Early in the morning during winter, my mom woke me up. “Wake up! There is a leopard in our backyard!” I ran into the backyard, rubbing my eyes, with the excitement of catching a glimpse of it. Amazed to see such a charismatic character, I marvelled at its beauty for a long time.

I was born in a small village in the Dhanusha District, located in the Eastern lowland of Nepal. I grew up in a homestead surrounded by rice, wheat fields, and small patches of forest. I had seen only domesticated animals throughout my childhood, but occasionally, I used to hear from my grandfather that elephants were once common visitors in these rice fields. Unfortunately for me, there wasn’t much chance to observe wildlife and learn about it.

At the age of 3, I traveled to Pokhara. My father worked at the Institute of Forestry there. As we moved closer to Pokhara Valley, I was amazed to see the dense forests and mountains of the Shivalik and Churiya Ranges. Even though having grown up close to nature, this landscape was very different – untamed and free. It helped me in understanding nature and its complexity. Since I had little experience of wildlife in Dhanusha, this exposure to wildlife in Pokhara Valley was the beginning of my exploration of the natural world. 

View of Mount Machhapuchhre, Pokhara. Picture credit: Pixabay

The Institute of Forestry is full of natural beauty. It has a small patch of forest where one can find the presence of animals like leopards, the large Indian civet, palm civet, porcupine among a myriad of colorful birds and insects. Being raised at such a diverse campus, I have collected some amazing experiences. Soon, I had gone from little exposure to wildlife to meeting a leopard in my backyard! I had a fantastic opportunity to understand and explore the field of forestry and its relationship with natural creatures. I felt astonished and intrigued while watching woodpeckers spiraling up the trunks in search of insects, vultures, and kites soaring in the sky, different types of snakes disappearing in the bushes. Soon, I became curious to learn more about them. 

Aerial image of Institute of forestry, Pokhara Campus. Picture credits: IOF Pokhara campus bulletin.

Since childhood, I have seen students at the institute who went birding early in the morning and mist-netting to capture wild birds and bats. I grew up listening to field stories and learning about the conservation efforts of researchers. During school, biology was my favorite subject. Though I had an immense love for nature and its conservation, I hadn’t considered reading biology as my major. Like most other biology students at my college, I wanted to study medicine, but life had different plans for me. I went on to study Forestry in my undergraduate degree at the Institute of forestry, where I was raised!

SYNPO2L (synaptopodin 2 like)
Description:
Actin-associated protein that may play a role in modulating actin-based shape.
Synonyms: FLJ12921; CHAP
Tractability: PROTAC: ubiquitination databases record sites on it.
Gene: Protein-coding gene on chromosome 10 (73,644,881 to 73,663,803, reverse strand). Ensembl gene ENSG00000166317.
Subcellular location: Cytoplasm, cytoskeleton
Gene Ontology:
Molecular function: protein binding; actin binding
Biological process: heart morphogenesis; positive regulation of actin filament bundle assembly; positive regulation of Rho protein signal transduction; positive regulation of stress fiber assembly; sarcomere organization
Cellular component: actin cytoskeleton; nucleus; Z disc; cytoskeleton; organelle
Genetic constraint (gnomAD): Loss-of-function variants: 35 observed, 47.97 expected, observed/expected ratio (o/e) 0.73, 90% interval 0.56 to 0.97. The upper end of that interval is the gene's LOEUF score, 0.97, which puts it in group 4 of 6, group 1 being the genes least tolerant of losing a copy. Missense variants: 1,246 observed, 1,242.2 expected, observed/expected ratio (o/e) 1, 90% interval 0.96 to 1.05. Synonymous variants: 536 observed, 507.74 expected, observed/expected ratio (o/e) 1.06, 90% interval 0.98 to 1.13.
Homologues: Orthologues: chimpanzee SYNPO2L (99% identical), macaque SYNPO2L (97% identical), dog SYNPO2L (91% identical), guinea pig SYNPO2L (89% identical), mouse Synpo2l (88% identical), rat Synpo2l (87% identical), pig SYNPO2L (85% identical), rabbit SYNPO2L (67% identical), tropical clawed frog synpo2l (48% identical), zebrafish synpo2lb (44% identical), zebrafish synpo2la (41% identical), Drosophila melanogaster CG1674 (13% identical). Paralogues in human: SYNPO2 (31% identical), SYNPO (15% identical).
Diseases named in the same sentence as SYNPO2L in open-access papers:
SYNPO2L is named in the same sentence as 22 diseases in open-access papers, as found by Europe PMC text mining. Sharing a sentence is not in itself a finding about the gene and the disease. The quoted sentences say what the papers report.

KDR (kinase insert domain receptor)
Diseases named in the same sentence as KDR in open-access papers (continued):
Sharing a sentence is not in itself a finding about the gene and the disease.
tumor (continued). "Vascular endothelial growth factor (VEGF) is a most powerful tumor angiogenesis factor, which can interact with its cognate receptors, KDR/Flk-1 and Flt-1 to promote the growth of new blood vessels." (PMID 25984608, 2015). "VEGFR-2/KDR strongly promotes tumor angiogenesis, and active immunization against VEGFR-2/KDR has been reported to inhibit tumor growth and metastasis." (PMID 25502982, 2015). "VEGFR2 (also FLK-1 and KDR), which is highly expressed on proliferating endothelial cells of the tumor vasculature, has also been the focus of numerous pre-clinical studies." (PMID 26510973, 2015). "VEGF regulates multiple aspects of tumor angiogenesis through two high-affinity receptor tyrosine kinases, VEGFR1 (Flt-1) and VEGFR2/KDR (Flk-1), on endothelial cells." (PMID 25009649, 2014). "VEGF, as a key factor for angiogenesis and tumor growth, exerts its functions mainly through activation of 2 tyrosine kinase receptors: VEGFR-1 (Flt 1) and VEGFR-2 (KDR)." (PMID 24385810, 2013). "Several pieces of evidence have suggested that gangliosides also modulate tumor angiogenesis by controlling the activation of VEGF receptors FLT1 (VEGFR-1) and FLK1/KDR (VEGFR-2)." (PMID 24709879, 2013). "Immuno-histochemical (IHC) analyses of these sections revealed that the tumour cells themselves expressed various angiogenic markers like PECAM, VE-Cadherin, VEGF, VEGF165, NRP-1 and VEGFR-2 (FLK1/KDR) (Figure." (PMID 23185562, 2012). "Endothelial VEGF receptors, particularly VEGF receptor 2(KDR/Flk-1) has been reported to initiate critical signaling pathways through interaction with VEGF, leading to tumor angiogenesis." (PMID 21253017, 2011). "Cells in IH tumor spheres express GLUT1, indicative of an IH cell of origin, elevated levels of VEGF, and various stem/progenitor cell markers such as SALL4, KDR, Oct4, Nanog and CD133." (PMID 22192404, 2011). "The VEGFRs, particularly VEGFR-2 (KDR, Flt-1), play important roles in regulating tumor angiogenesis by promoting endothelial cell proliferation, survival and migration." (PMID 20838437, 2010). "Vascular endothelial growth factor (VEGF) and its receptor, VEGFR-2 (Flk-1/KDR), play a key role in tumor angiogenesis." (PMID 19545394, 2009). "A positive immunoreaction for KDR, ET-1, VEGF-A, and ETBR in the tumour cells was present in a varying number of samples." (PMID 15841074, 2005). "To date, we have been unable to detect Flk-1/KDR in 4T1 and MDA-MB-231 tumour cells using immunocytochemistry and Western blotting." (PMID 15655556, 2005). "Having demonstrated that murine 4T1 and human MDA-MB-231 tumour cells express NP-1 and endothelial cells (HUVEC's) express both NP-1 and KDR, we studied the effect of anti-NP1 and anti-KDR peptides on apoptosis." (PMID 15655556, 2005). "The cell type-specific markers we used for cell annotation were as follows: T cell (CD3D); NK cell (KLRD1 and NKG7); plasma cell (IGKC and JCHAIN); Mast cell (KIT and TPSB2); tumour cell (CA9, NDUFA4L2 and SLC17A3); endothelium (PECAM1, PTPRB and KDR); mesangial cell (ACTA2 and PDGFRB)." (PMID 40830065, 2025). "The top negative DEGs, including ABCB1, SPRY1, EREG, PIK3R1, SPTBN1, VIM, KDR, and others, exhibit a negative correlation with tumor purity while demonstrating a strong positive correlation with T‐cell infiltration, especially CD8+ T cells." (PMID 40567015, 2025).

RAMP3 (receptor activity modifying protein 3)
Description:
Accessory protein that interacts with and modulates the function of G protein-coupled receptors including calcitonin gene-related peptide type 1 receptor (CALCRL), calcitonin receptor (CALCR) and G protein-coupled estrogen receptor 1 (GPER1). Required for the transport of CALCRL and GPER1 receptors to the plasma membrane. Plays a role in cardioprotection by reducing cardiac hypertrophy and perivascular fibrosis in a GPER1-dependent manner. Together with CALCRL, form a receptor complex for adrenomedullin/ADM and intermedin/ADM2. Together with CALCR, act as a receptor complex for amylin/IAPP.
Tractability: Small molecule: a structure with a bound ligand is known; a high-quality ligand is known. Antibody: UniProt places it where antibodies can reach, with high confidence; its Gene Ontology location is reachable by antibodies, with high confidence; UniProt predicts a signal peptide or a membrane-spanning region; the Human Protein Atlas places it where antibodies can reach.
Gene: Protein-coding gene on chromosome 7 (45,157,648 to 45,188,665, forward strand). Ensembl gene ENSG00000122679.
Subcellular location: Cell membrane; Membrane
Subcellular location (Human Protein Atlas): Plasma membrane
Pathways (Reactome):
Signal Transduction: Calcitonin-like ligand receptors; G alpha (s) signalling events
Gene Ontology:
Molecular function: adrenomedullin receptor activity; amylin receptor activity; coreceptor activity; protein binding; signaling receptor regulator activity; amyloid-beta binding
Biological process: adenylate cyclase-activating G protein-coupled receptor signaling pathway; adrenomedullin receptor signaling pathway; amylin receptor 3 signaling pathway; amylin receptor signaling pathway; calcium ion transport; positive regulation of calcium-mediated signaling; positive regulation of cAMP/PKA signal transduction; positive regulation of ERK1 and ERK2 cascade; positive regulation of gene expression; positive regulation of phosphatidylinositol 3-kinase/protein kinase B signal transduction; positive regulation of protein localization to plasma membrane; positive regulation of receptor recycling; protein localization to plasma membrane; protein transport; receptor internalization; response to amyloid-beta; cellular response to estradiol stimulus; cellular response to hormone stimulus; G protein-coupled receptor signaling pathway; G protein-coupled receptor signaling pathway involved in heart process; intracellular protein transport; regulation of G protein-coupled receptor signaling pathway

Administration and Faculty building at Institute of Forestry. Picture credit: IOF Pokhara campus bulletin.

Even though I was raised around nature, the incident that consolidated my resolve to enter the field of conservation was a collision with a Blue Bull on my village road. I was riding a bike through the river shore of Kamala, where the construction of the international railway between India and Nepal was underway. I was severely injured during this accident resulting in two and a half months of bed rest. Luckily, according to the bystanders, the Blue Bull did not have any injuries. This incident and the long bed rest made me ponder about many things. Two major questions that stuck around were, ‘Are we encroaching the habitats of wild creatures?’ and ‘How does wildlife move through these modified landscapes?’  

Female Blue Bull. Picture credit: Chungba sherpa.

On further exploration, I realized this incident was one of the many human-wildlife conflict cases witnessed around that area, and this wasn’t the first one involving a blue bull. Blue Bulls have attacked rice fields, damaged crops, and have also been involved in accidents with humans. And my village isn’t the only place. This is a global problem that requires solutions at a local level. We have been encroaching on the natural habitats around the world in the name of agricultural expansion, settlement, and development.

This accident became a turning point in my career as a conservation enthusiast. Though I already had a deep interest in conservation, this accident brought me closer to the prevailing issue of human-wildlife conflict. Since then, I have been actively engaged in various conservation activities, awareness campaigns, volunteering roles, research projects, and fieldwork. I aspire to work towards conflict mitigation and human-wildlife coexistence strategies.

Pursuing my major in Forestry, I aim to become a wildlife conservationist one day. Currently, I am engaged in a study understanding the ecology of hog deer and Indian Bison. My degree might be my first formal step towards conservation but my journey in this field had started long back. I am enthralled to be able to pursue my childhood interest as my profession while working towards the protection of nature and its denizens.


Durga Nanda Yadav
Durga Nanda is an undergraduate student at Tribhuvan University, Institute of forestry, Pokhara. As an undergraduate student of forestry, wildlife, and conservation science, he has an interest in a diverse range of topics including wildlife biology, conservation biology, biodiversity, ecology, and remote sensing. He believes that nature-based conservation and community-level conservation are the two key elements that will promptly help in the conservation of wildlife and natural resources existing in nature.